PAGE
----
Companies like Nielsen gather this data for their clients – the aforementioned CPG companies – in what is called ‘Retail Audit’. This is exactly the service that Nielsen has now shutdown in Pakistan.
Besides retail audit, another dataset that is valuable for manufacturers is consumer insights, the trends in human behaviour that affect a products sales and consequently financial performance of a company that is producing these products. An example of this would be the brand perception of Coca Cola in a Pakistani village. These are services based more on artificial intelligence than on survey data.
So where did things go awry for Nielsen? Large FMCGs have trusted Nielsen over the years to provide accurate data and market information that has gotten them results. Was it really just a question of post-Covid realities being too harsh? Nielsen has always been a cautious company.
Back in 2001, a great push was made for Nielsen to provide television ratings in Pakistan. However, the company expressed distrust in the market and dashed these hopes. They were later proven right, when Pakistan’s television ratings business ended up becoming murky territory. But there are still some that indicate the decision may not have been as voluntarily as Nielsen is trying to portray it as. Is it possible that Nielsen was forced out, and is simply trying to exit respectably?
In the run up to Nielsen wrapping up its retail audit operations in Pakistan, Profit learnt from various sources, including former Nielsen staffers and high ranking employees at FMCGs that have been clients of Nielsen such as Nestle and Engro Pakistan, that the market intelligence company’s data was being challenged by these companies as it was not representative of what the reality would turn out to be.
The way Nielsen generates market insights is that the company, in its individual capacity, is constantly engaged in market research that it perceives is valuable for big manufacturers. The reports are then furnished to FMCGs that have subscribed to such market research.
These are general research projects, like retail audits. So if Nielsen researches on the snacks segment, all snacks producers that have subscribed to Nielsen will get the same report, and then it will be up to the different companies what they do with the information. The report will contain information of, for instance brand health and how the competitors are doing in a specific segment. Then there are bespoke surveys carried out by Nielsen and tailored for their clients. These reports are supposed to give the clients, who are naturally paying more, a massive edge compared to their competitors.
So where did the mistrust come from? Initially, it happened because of small discrepancies in the retail audit reports. For a long time, even large companies have left market research to third parties. Having your in-house research team is expensive to maintain and expensive to set up, and companies like Nielsen have managed to provide results for a long time. However as companies continue to expand, in-house research, while not as detailed, has become more common.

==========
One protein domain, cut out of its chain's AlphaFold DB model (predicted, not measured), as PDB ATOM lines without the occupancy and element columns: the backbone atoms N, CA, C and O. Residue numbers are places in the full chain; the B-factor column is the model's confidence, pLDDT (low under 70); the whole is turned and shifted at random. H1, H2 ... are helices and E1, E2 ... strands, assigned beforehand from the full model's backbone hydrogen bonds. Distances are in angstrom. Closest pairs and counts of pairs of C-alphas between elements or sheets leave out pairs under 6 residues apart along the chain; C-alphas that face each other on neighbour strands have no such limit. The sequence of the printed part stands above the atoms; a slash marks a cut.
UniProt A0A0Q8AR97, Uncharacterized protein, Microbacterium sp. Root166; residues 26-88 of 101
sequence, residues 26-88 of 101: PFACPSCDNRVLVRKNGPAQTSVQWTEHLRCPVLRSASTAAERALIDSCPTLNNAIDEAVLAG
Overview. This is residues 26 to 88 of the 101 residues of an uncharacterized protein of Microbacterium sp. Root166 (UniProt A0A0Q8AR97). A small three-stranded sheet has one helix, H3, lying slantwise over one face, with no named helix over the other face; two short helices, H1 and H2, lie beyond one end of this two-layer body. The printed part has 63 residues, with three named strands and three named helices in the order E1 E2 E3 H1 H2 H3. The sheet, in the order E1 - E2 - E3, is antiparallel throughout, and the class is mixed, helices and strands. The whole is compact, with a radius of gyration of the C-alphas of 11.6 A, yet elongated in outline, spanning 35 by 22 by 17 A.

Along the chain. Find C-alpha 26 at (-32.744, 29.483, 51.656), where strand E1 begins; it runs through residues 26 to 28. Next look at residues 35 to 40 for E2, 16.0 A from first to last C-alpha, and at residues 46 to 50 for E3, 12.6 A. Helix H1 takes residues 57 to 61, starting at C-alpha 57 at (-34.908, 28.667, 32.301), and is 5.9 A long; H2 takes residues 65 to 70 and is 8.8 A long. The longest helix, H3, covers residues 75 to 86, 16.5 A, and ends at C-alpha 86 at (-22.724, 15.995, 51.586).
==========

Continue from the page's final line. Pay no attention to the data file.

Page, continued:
So, for instance, if an FMCG company, let’s say Nestle, subscribed to the retail audit service of Nielsen, they might see through Nielsen’s data that their sales for Milkpak had increased by 12% over a certain period. However, their own research will show that its sales have grown by 15%. This naturally makes Nestle question where Nielsen is getting their 12% figure from.
At this point, the FMCG company would start recording observations over a period of time and monitor the trends to see if the data coming from Nielsen had been underreported all along. If this turns out to be the case, it proves that there is something clearly wrong with the methodology being used to collect this data, or the way it was being carried out. Whatever the case, the FMCG would be making strategic errors because of incorrect data.
The other question is, if Nielsen was getting their regular, run of the mill, bread and butter reports wrong, could their tailored surveys for individual clients be trusted? All the surveys, carried out by a fleet of auditors that incurs huge census, pre-survey, actual survey, logistics and personnel costs, data collection and reporting costs, end up being ridiculously expensive. Profit was not able to get specific details about how much the total would run up to for such surveys, but learnt from a source that it is a very costly exercise running in tens of millions of rupees. Multiple variables affect the prices for instance the type of survey and complexities associated with carrying out such a survey.
A source at one of the large CPG companies told Profit that it had been over a year now that Nielsen’s data was being challenged by the company, with data coming from locations where there used to be no shops. So if you are looking at it from a profitability and growth standpoint, both for the FMCG and the market intelligence firm, FMCGs would be reluctant to pay high prices to Nielsen as premium for its services when the data would not even be representative of what was happening on ground.